Cindy Moltz-McInerney has a problem. She bought her South Street home at auction at a great rate – $3,500. She was living off less than $120 a-month in taxes, and has been working on the inside slowly and surely for about 10-years now.
She’s retired. She works at the Niagara-Orleans golf course during the summer, and doesn’t have a significant other to bring her to medical appointments or shopping if she were to be unable to do so for herself. She found that living in the city was the best idea for her.
Then, last week she got the news that her home has been assessed at $183,000 where just a year before it was assessed at $35,000.
The phenomenon has spread across the City of Lockport as residents have been receiving their new assessment statements in the mail.
The assessed value of all the property in the city is $1.37 billion, a fair stretch from $822 million last year, and according to City Assessor Tracy Farrell, 85% of the assessments of those properties have gone up.
“Most of the commercial is pretty steady,” Farrell said, noting properties in that sector were going up the least. “Commercial is the hardest to tell you. Hotels haven’t gone up in value. Apartments have gone up in value – the large apartment complexes. Anything four units or over is considered commercial.”
Farrell said she would not comment on what neighborhoods are going up and down, except to say that most residential has been even.
“I can tell you that the less valuable neighborhoods haven’t increased as much, the large houses haven’t increased as much,” she said. “It’s those middle of the road houses, the average house, that has increased a lot.”
Some of the homeowners in the city have reported lopsided results. Stephanie Cardy said her 2022 assessment rose $50,000 — but her taxes went down $61.
“Essentially, all three categories (school, county and city) went down,” Cardy said. “Not by much, but they went down.”
Bob Robinson, a real estate agent with Howard Hanna Realty in Lockport, noted that his taxes were raised on his house, but only by $13 a month, although his assessment went up 100%.
“The assessments are going up because the tax assessor’s job to make sure that everyone pays their fair share,” he said. “That the tax levy is divided equally amongst the taxpayers. So what you’ll find is although the the assessments are going up per $1,000, most people are up in arms before they look at page two. The tax rate should be going down as the assessments are going up.”
Robinson said that many people will see their assessments going up but their taxes dropping, but which ever way their numbers do go, it will most likely be a change that is not “dramatic.”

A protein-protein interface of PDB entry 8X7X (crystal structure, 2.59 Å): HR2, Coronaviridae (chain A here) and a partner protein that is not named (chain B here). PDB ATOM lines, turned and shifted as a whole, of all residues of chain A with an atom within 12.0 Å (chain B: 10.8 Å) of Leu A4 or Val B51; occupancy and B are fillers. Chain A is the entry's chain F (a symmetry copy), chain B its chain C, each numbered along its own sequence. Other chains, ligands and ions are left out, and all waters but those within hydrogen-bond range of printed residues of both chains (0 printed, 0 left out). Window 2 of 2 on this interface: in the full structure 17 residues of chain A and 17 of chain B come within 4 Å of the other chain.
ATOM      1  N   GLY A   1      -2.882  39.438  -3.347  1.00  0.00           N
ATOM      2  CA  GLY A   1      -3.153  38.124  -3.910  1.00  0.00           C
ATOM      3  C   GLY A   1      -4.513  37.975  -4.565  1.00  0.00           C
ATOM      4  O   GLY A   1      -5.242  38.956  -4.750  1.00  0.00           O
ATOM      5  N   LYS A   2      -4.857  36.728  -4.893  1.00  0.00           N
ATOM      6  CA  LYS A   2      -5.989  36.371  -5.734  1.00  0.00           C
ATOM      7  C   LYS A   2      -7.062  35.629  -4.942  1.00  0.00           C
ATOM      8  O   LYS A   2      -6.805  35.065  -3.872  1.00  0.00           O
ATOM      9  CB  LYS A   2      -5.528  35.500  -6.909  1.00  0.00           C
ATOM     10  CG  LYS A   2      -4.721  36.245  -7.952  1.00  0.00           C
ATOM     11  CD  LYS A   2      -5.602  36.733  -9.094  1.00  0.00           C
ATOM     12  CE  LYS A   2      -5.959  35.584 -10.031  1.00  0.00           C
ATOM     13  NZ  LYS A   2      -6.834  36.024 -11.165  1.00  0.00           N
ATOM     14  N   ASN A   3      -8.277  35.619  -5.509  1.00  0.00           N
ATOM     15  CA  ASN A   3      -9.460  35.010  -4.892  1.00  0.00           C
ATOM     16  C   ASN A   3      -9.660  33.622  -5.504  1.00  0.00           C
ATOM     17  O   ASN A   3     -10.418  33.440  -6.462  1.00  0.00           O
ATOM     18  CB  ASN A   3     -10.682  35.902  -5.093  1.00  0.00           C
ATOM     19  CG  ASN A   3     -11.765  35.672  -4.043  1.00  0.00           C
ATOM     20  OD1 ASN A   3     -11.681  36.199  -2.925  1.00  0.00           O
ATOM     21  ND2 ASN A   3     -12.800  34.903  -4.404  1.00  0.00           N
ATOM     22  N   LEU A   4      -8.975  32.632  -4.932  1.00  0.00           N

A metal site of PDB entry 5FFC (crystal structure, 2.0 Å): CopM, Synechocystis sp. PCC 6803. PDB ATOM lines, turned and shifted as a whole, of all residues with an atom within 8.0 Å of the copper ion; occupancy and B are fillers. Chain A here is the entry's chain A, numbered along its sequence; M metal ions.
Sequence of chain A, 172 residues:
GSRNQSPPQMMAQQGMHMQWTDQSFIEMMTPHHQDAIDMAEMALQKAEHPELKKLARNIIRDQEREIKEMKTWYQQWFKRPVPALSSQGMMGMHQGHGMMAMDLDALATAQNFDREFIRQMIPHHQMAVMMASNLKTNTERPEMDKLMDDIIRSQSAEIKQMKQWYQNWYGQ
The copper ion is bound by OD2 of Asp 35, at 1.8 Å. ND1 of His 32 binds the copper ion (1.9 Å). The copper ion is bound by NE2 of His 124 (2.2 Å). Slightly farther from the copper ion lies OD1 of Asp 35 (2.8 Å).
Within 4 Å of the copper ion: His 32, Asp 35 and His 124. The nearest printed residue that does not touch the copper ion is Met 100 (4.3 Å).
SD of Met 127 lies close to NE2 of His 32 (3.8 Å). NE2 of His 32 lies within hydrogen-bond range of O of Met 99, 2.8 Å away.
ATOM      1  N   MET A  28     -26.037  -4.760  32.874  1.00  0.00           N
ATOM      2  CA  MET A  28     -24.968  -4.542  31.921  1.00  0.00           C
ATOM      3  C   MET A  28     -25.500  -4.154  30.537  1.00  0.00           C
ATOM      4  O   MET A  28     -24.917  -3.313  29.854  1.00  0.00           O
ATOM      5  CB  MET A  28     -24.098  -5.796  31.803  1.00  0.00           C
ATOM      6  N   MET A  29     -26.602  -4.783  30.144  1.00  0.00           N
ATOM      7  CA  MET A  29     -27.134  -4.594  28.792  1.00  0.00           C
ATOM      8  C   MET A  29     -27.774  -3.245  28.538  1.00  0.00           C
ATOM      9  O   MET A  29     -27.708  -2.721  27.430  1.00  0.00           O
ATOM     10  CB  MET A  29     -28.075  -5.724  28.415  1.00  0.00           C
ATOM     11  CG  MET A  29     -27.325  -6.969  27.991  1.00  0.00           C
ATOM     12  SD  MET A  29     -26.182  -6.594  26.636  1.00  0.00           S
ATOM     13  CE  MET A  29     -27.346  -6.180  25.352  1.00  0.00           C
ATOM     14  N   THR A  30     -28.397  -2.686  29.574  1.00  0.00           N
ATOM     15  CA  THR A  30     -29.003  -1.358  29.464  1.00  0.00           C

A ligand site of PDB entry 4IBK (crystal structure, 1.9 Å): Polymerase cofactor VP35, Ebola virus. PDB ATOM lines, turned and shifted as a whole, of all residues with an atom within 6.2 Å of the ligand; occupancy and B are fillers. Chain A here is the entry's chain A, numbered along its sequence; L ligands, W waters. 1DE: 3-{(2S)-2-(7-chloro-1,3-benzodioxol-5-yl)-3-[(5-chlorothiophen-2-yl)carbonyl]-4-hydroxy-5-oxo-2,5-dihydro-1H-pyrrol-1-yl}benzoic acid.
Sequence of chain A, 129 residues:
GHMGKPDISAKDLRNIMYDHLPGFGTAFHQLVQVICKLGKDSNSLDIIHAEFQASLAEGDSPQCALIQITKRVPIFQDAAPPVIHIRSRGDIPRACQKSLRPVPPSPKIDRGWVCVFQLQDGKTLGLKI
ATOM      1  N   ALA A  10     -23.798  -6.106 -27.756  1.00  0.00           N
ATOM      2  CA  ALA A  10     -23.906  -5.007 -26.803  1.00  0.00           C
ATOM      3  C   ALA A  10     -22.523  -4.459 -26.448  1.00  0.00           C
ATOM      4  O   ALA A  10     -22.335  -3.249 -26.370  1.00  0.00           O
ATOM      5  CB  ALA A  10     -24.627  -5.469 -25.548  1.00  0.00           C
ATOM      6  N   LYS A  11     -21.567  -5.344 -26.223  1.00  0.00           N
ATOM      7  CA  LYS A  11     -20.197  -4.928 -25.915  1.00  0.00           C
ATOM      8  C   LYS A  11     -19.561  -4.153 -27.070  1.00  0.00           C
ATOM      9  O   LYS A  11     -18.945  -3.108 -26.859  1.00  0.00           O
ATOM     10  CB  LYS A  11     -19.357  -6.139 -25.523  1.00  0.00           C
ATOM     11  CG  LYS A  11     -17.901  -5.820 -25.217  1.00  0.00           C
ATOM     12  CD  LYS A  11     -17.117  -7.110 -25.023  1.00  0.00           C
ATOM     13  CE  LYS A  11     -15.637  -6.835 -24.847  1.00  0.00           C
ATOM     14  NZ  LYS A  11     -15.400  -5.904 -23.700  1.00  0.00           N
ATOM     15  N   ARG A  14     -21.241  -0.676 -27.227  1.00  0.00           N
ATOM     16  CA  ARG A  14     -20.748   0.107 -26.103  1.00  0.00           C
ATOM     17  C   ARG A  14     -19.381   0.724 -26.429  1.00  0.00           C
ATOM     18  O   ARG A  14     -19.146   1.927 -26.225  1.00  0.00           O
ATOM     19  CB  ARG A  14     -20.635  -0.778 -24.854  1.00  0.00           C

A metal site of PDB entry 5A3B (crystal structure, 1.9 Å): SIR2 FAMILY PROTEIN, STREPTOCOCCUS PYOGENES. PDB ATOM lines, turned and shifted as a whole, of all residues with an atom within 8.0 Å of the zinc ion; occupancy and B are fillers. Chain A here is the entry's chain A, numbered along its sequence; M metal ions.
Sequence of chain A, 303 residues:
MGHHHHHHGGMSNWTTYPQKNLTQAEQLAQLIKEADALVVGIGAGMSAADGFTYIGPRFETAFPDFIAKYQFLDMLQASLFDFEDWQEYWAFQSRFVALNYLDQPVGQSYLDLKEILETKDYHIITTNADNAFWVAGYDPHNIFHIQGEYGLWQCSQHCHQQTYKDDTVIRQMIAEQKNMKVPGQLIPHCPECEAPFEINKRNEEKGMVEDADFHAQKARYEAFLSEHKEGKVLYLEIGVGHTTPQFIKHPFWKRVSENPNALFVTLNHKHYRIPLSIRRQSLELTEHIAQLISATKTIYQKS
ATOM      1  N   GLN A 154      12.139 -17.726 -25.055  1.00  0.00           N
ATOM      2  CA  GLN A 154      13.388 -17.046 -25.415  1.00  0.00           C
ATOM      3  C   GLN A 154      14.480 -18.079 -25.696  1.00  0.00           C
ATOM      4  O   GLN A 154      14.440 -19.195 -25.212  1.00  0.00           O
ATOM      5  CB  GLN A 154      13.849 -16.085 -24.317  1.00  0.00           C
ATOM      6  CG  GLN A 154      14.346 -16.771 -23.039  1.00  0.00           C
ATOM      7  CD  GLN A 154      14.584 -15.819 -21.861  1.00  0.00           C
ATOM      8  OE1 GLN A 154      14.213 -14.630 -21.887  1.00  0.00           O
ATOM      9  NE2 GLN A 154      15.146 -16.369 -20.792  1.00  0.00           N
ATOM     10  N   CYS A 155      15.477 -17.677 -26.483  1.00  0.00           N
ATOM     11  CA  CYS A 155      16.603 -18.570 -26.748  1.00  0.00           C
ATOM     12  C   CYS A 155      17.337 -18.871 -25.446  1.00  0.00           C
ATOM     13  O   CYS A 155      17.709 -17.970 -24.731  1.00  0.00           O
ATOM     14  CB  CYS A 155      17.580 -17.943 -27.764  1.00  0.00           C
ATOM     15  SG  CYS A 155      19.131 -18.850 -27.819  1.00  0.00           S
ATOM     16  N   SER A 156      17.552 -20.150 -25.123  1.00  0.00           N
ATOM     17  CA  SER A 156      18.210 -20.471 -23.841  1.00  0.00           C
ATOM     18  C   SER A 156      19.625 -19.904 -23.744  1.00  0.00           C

Common Council President Paul Beakman disagreed.
“I’m not happy with the timing of this reassessment,” he said. “We’ve got inflation skyrocketing out of control. Fuel prices. Home heating prices. The situation in Ukraine is steadily unravelling and it’s got an effect on the worldwide economy. And now the city drops this reassessment.”
Beakman said he is sponsoring a resolution that the city wait – and give people time to plan – before enacting any change in taxpayers’ assessments.
“My reassessment went up almost three times, as well,” he said. “I’m looking at a $1,600 tax increase, yet I live next to a bar, the VFW. I’ve got an abandoned house across the street. I don’t think the house is worth that.”
Beakman said he will fight this reassessment, as well as advocate a lower tax-rate on the taxpayer when the budget comes around.
As for Moltz-McInerney, her taxes went up as well. From $1,387 to $5,028. An increase of $3,641.
“This house is by no means finished,” Moltz-McInerney said. “It’s not in a prime neighborhood. I’m not living on Lincoln Avenue. I’m retired and I’m very aggravated. I’m probably going to be working at my own funeral.”
Mayor Michelle Roman noted that the “reval” was a three-year process that was voted in by the Common Council in 2019 and that meant that the COVID-19 house price war had an affect on the numbers.
“What really affects (the tax rate) is the budget when it passes,” Roman said, noting that the tax rate should go down.
Roman also said that those with STAR exemptions will be getting their 100% exemptions this year because of the reassessment and that taxpayers will also be paying what other municipalities pay for school taxes.
“(What’s on the letter) is based on a formula the state uses,” she said. “But that’s not what the taxpayer will be paying. We won’t know that until the budget passes.”
For more information on the reassessment letters, call 1-866-910-1776, no later than March 18.
Grievance Day, May 24, is the last day to file a formal written complaint. The RP-524 form required for this can be acquired at at the assessor’s office or online at www.tax.ny.gov.
Published by Lockport Journal